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Sustaining Wild Species. G. Tyler Miller’s Living in the Environment 13 th Edition Chapter 22. Dr. Richard Clements Chattanooga State Technical Community College. Human Impacts on Biodiversity. Fig. 22-2 p. 561. Increasing Biodiversity. Physically diverse habitat.

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Sustaining wild species l.jpg
Sustaining Wild Species

G. Tyler Miller’s

Living in the Environment

13th Edition

Chapter 22

Dr. Richard Clements

Chattanooga State Technical Community College



Increasing biodiversity l.jpg
Increasing Biodiversity

  • Physically diverse habitat

  • Moderate environmental disturbance

  • Small variations in conditions

  • Middle stages of ecological succession


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Decreasing Biodiversity

  • Environmental stress

  • Large environmental disturbance

  • Extreme environmental conditions

  • Severe limiting factors

  • Introduction of alien species

  • Geographic isolation


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US Diversity

Fig. 22-3 p. 562


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Strategies for Protecting Biodiversity

  • Species approach

  • Ecosystem approach

Fig. 22-5 p. 563


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Species Extinction

  • Local extinction

  • Ecological extinction

  • Biological extinction


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Endangered and Threatened Species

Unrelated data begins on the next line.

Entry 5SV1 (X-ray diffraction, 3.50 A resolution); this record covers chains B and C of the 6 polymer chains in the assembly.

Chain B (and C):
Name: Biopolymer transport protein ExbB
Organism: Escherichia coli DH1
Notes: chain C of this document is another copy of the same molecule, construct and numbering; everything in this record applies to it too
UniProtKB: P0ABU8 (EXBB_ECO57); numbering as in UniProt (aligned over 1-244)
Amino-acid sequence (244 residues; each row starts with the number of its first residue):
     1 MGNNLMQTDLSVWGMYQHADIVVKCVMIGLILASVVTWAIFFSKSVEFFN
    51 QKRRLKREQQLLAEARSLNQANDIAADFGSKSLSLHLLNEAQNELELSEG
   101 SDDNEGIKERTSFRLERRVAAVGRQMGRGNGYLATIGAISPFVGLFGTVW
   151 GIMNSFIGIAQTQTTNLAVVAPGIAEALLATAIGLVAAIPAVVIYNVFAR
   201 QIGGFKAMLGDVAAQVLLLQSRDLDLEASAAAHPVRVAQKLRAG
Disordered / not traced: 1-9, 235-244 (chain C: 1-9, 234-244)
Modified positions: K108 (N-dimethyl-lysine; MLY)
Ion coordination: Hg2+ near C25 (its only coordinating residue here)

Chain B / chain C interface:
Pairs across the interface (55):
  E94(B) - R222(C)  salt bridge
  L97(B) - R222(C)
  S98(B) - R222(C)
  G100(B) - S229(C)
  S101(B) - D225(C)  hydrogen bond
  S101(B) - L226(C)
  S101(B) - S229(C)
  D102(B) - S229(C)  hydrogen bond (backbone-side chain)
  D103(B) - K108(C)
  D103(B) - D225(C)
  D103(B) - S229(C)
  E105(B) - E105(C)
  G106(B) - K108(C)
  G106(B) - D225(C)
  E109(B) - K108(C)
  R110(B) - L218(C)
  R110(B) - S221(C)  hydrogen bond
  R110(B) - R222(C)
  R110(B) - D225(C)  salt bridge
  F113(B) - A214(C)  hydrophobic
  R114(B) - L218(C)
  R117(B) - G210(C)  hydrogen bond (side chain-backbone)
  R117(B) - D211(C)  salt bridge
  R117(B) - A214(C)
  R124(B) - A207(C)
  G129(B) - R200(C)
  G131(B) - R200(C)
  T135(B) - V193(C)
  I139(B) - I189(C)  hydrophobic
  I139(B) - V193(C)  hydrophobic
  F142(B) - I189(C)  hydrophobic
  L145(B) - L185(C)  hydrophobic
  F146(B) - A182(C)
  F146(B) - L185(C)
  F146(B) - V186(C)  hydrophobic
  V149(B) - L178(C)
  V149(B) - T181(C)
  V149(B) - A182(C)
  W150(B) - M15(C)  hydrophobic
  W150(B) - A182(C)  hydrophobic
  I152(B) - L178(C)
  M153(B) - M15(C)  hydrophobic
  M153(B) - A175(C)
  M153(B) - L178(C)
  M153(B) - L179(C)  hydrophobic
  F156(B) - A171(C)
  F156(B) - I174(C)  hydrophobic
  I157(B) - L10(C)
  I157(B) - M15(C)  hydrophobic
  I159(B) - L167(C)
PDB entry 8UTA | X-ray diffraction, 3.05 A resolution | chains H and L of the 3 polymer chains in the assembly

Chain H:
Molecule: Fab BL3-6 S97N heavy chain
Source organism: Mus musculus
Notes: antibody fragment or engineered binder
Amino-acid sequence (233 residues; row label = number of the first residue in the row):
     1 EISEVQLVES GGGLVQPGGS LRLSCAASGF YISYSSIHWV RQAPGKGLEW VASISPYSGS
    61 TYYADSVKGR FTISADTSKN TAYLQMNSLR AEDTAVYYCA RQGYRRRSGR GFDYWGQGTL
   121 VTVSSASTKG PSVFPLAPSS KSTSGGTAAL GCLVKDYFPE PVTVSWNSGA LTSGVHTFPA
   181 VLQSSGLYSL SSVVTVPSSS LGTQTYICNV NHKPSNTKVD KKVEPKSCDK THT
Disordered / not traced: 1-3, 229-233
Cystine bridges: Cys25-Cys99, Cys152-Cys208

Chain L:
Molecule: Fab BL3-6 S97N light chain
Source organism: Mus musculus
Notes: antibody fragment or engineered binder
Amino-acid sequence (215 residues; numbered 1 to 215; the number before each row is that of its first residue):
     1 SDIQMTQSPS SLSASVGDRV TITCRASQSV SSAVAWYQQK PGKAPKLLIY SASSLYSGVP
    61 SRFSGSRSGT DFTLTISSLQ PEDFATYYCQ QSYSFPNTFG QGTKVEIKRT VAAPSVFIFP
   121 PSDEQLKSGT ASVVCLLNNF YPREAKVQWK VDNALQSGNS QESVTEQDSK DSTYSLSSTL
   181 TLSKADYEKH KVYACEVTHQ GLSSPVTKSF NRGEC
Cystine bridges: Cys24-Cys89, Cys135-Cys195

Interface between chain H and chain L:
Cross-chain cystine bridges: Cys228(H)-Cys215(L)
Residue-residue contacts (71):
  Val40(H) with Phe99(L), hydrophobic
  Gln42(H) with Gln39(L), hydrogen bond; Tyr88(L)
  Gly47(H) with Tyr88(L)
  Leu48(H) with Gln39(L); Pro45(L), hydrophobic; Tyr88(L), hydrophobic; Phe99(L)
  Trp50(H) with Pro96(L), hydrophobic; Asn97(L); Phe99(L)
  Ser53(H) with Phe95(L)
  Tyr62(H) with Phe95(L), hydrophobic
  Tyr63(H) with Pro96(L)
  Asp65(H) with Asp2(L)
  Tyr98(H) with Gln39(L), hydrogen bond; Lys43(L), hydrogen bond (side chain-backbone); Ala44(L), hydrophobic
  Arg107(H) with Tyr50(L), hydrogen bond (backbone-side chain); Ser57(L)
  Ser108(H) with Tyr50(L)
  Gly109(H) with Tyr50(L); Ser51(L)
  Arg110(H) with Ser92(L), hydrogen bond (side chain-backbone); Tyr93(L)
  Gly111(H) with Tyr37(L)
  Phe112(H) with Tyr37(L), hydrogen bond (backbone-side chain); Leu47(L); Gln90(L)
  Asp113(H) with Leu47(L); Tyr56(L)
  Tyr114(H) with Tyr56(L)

• Endangered species

  • Threatened (vulnerable) species

  • Rare species

Fig. 22-7 p. 564

Florida manatee

Northern spotted owl (threatened)

Bannerman's turaco (Africa)

Gray wolf

Florida panther

© 2004 Brooks/Cole-Thomson Learning


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Extinction Risks

  • Factors: population size, habitat, and

    genetics

  • Population viability analysis

  • Minimum viable population

  • Minimum dynamic area

  • Characteristics of extinction-prone species (refer to Fig. 22-8 p. 566)


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Extinction Rates

  • Background (natural) rate of extinction

  • Massextinction

  • Adaptiveradiations


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Why Should We Care About Biodiversity?

  • Instrumental value

  • Intrinsic value

See Spotlight p. 571

Fig. 22-10p. 569


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Causes of Depletion of Wild Species

  • Human population growth

  • Failure to value the environment or ecological services

  • Increasing per capita resource use

  • Increasing use of Earth’s primary productivity

  • Poverty


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Causes of Premature Extinction of Wild Species

  • Habitat degradation

  • Introduction of non-native species

Fig. 22-12

p. 572


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Threats from Nonnative Species

Arrival

Roles of non-

native species

Examples

(p. 576)

See Connections

p. 577 and

Case Study p. 579

Fig. 22-19 p. 579


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Other Extinction Threats

Hunting and Poaching

Predators and Pest Control

Exotic Pets and Decorative Plants

Climate Change and Pollution


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Protecting Wild Species: The Research and Legal Approaches

  • Bioinformatics

  • International Treaties: CITES

  • National Laws: Lacey Act Endangered Species Act

  • Habitat conservation plans


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Protecting Wild Species: The Sanctuary Approach

  • Wildlife refuges and protected areas

  • Gene banks, botanical gardens, and farms

  • Zoos and Aquariums